The boy who was thrown 100ft from the Tate Modern is now able to visit home, his parents say.
The French youngster suffered catastrophic injuries when he was hurled from the Tate’s viewing gallery in an attack by eighteen-year-old Jonty Bravery.
Now his parents say their little boy, who was aged only six when the attack happened in August last year, is able to go home at the weekends and play with his toys.
“He was super happy to see his house and his toys again, even though he couldn’t go upstairs to see his room,” they said in a statement.
“Of course, he also continues his progress.
“He still spends most of his day in a wheelchair and still cannot walk on his own, but when we give him our hand, we don’t need to carry his weight anymore like before.
“It is mostly about helping him to find his balance.”
The “little knight” has also been to the seaside for the first time, and even helped build a sandcastle with a friend, his parents added.
The victim, who cannot be named for legal reasons, spent time at a London hospital, before being flown back to France to recover.
His attacker, Jonty Bravery, was jailed for life earlier this year for attempted murder. An Old Bailey trial heard how Bravery had planned the attack because he wanted to be on the TV.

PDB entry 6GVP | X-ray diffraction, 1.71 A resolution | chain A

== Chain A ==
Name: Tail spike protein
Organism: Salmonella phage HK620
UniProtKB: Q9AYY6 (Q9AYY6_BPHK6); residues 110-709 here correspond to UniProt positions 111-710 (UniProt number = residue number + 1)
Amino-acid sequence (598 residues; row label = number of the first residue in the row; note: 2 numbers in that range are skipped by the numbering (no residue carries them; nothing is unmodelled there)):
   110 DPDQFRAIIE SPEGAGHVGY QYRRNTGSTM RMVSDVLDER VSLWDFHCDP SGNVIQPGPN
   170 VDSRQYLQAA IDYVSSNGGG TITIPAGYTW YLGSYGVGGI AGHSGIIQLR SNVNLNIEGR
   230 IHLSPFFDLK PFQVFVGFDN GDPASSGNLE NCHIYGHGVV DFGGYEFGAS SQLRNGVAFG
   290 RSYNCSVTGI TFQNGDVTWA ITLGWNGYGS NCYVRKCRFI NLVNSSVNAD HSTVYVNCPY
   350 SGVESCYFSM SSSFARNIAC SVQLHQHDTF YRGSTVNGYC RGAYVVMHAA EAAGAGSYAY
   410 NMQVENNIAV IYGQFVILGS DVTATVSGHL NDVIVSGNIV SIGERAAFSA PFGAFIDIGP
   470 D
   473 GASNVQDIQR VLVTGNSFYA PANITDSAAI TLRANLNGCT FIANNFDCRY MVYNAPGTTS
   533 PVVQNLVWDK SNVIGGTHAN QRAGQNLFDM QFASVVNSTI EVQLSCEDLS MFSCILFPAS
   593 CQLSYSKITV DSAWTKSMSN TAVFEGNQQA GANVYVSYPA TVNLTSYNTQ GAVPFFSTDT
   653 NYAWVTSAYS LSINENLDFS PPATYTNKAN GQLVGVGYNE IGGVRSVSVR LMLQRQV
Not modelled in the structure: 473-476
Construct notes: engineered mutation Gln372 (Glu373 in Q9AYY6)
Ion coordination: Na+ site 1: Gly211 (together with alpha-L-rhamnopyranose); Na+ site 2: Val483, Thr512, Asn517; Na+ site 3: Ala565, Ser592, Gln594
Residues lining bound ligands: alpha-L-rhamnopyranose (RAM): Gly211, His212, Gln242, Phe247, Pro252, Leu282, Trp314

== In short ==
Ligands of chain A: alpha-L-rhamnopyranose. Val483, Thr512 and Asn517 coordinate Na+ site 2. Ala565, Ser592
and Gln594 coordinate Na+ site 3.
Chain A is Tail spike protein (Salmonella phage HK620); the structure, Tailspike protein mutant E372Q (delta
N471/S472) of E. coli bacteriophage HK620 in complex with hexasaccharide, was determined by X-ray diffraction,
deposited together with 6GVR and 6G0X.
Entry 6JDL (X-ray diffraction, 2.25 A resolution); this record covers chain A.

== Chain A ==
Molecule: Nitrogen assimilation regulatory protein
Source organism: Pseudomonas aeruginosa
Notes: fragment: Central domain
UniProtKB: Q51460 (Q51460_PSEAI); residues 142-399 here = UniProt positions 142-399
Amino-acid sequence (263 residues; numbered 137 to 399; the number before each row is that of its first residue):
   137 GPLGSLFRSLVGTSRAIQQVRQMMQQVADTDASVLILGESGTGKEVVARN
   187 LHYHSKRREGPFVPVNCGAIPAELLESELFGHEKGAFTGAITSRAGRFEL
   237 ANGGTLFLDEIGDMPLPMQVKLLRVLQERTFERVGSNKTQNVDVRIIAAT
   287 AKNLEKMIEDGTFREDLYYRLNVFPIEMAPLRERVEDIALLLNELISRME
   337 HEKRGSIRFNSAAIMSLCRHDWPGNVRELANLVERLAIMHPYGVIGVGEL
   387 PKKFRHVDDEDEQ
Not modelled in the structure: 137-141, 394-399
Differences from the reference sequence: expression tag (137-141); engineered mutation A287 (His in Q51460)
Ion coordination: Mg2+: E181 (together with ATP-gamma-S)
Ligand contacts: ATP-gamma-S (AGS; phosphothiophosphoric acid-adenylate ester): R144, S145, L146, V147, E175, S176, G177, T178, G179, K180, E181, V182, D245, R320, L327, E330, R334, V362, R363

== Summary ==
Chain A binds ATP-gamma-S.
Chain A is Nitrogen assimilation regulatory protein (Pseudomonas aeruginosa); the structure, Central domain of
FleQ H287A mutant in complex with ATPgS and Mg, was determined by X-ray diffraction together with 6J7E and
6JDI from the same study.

Sentencing him, Mrs Justice McGowan said: “What you did on the day of this offence and the way you behaved before and after the offence prove you are and will remain a grave danger to the public.”
The trial also heard how Bravery’s actions left his victim needing round-the-clock care until 2022.
Hammersmith and Fulham Council, which was responsible for the care of the autistic teen, is undertaking a serious case review into his care, amid concerns warning signs could have been spotted sooner.
Well-wishers from across the globe have rallied around the family, who described Bravery’s attack as “unspeakable” in a victim impact statement earlier this year.
Nearly £250,000 has been raised for the victim and his family, in order to pay for the little boy’s hospital treatment.